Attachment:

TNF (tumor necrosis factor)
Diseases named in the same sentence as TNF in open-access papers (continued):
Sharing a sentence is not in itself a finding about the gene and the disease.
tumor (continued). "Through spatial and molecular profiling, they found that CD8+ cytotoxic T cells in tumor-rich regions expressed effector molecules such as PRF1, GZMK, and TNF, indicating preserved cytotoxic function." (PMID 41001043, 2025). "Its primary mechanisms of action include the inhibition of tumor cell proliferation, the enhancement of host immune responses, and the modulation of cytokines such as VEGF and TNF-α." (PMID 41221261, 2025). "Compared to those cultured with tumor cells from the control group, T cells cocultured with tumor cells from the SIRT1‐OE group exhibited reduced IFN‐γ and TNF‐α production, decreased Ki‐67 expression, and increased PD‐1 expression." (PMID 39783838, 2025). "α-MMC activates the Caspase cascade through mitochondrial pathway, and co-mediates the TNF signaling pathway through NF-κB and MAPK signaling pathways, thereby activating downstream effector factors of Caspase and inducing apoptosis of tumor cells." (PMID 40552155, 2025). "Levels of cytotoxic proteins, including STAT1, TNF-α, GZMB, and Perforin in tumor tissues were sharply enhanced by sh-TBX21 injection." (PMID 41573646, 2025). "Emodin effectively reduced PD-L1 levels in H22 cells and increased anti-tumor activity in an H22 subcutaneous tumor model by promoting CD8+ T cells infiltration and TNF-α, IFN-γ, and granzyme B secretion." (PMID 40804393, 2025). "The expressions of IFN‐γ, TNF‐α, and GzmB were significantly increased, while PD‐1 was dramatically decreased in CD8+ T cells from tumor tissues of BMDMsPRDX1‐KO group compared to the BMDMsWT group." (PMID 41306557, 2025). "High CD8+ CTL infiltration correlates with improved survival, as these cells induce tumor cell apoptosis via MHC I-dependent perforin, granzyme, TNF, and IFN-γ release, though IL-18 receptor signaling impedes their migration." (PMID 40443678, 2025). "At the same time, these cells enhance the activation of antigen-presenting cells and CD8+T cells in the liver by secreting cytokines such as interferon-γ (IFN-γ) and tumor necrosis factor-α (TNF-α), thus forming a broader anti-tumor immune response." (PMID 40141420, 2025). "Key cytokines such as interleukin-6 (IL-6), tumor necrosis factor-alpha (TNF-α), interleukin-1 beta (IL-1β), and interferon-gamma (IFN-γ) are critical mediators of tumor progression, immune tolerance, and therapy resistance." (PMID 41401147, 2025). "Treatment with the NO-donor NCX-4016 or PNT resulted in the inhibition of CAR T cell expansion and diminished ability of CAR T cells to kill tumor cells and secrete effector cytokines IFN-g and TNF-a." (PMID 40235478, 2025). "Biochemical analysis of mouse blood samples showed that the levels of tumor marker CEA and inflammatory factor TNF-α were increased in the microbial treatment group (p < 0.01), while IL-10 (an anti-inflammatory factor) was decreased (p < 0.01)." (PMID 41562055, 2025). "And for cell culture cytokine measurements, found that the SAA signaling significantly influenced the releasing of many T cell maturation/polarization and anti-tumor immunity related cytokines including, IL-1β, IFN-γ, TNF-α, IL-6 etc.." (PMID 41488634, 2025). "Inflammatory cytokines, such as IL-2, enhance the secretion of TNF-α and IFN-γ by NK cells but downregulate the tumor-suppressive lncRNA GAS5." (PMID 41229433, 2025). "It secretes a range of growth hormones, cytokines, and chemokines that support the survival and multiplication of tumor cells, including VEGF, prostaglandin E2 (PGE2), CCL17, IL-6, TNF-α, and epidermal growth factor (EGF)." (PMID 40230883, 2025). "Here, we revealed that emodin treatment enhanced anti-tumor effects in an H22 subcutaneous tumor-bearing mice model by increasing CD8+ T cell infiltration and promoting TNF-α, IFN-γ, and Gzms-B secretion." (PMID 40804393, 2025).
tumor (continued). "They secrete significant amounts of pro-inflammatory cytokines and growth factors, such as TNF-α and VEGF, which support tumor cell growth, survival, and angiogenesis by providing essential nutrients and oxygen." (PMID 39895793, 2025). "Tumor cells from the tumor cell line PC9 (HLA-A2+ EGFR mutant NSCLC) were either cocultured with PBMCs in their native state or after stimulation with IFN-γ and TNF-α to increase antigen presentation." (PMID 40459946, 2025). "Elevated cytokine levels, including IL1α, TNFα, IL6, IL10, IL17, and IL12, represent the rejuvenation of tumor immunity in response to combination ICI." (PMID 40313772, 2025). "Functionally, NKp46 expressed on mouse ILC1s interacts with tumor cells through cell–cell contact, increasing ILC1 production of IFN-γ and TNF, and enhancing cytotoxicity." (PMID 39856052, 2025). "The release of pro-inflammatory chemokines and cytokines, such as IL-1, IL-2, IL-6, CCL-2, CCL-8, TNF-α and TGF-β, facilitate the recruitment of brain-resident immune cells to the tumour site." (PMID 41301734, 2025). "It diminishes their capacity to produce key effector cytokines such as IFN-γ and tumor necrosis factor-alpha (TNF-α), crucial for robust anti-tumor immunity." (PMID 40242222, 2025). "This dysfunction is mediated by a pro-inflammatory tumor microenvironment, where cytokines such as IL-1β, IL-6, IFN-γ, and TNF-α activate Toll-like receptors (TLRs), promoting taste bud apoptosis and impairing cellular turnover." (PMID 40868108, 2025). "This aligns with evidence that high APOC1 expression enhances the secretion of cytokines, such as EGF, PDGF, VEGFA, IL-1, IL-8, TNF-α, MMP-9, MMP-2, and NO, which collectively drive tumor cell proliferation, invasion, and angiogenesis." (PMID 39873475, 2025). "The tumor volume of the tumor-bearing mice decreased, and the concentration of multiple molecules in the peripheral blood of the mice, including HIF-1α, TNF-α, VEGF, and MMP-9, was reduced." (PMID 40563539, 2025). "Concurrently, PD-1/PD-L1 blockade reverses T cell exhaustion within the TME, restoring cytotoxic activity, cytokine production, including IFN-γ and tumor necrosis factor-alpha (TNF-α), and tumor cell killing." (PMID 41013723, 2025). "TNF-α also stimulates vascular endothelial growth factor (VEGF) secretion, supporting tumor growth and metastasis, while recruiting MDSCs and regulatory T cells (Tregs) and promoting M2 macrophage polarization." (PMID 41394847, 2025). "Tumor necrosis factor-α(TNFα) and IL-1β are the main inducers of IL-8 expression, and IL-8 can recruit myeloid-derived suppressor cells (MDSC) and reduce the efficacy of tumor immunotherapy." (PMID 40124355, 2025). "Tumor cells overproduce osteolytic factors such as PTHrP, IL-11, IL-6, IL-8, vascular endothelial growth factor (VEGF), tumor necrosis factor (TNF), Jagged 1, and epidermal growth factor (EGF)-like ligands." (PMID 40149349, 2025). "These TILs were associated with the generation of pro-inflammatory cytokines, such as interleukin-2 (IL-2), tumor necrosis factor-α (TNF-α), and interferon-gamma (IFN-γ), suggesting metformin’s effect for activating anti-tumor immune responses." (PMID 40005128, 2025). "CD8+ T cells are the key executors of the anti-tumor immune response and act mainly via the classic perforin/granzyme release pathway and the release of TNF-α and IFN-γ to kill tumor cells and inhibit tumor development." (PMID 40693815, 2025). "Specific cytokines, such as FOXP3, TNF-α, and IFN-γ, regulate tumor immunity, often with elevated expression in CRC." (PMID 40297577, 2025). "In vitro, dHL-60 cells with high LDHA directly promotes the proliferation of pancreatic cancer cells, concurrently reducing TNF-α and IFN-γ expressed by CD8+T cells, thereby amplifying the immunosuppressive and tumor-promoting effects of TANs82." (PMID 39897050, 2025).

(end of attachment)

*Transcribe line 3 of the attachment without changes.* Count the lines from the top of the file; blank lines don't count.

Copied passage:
Sharing a sentence is not in itself a finding about the gene and the disease.